Another reason we might need repeated shots is due to variants, or what is known in scientific terms as “antigenic drift.” If the virus is always changing, then our vaccines will need to be updated to protect against the latest threat.

Some viruses, such as polio, measles and mumps, do not change a lot, hence the vaccines continue to be effective. In contrast, influenza changes every year, so people receive a new flu vaccine to protect against it.

“The vaccine is the protection,” said Prof. Meital Gal Tanamy, head of the Molecular Virology Lab at Bar-Ilan University’s Faculty of Medicine. “The period of protection is dependent on the vaccine and the virus.”

Another reason we may need booster shots in the years to come is that we want this vaccine to prevent infections. If all we were trying to do is prevent serious infections, less robust immune protection might be enough and we might not need a booster.

Scientists know that if we waited longer between the first and second COVID-19 injection, we might not have needed a booster at all. But we had a need to quickly protect people in a pandemic, so time was not on our side.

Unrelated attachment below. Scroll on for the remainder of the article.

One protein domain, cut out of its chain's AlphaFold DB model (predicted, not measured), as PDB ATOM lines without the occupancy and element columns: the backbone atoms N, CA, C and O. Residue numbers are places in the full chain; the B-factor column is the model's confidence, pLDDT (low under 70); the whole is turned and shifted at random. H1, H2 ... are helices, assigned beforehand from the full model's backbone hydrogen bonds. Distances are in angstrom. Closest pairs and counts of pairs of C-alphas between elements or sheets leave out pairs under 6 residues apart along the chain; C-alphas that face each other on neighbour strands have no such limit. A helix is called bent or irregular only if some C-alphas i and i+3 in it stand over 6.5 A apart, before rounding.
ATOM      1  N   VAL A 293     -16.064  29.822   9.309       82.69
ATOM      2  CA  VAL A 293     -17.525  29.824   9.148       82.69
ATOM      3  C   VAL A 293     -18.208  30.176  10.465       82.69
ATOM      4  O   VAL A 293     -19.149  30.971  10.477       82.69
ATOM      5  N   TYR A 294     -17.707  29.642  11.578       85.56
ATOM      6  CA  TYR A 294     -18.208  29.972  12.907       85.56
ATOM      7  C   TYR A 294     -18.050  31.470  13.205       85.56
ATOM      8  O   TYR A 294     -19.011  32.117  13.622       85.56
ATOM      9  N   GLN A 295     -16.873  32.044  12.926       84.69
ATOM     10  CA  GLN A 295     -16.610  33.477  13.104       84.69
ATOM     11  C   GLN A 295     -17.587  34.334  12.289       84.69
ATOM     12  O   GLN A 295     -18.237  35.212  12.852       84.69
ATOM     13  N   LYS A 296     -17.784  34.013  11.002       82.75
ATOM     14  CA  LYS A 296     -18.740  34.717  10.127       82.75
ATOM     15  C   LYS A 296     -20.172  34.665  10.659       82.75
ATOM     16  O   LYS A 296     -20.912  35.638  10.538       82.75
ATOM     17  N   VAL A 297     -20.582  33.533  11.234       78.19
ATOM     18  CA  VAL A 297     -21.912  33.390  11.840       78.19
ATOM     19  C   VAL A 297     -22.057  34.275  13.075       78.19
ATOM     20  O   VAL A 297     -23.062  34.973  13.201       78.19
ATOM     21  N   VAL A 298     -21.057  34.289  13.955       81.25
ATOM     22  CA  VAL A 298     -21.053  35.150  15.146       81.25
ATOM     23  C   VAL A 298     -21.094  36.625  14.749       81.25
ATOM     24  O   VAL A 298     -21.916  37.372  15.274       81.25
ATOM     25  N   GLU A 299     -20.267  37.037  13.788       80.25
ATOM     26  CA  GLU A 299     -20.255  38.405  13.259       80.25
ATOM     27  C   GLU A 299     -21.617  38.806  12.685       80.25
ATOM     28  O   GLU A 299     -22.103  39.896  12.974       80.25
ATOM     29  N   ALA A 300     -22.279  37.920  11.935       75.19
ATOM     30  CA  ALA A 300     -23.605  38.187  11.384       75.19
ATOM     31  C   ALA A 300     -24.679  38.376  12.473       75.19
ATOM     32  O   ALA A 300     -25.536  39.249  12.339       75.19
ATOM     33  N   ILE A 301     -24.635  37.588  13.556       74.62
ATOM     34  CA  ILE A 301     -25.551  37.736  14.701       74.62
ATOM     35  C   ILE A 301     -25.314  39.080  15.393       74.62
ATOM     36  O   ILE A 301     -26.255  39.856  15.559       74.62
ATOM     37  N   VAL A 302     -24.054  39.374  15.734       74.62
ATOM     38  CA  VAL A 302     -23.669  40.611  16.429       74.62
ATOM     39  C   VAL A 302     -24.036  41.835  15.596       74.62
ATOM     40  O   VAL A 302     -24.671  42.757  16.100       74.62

Avoid hyperbole: Let’s report the stories about ‘food shortages’ accurately

Some dog and cat food brands have run low due to manufacturing supply issues and increased demand. Many other brands remain in stock. (STRF/STAR MAX/IPx)

When journalists report that there is a shortage of food at grocery stores, it can set off a chain reaction and overreaction that results in hoarding and even more shortages. It’s true that grocery stores and restaurants are seeing intermittent shortages in some supplies, but this is hardly a moment when grocery shelves are empty. Chicken tenders or pork products might occasionally run short, particular sizes of some products might be in tight supply some days and the supply of small turkeys may be limited this Thanksgiving — but there are lots of bigger ones.

The U.S. Department of Agriculture says:

There are currently no nationwide shortages of food, although in some cases the inventory of certain foods at your grocery store might be temporarily low before stores can restock. Food production and manufacturing are widely dispersed throughout the U.S. and there are currently no wide-spread disruptions reported in the supply chain.

Bloomberg provides some examples that illustrate the spotty nature of short supplies: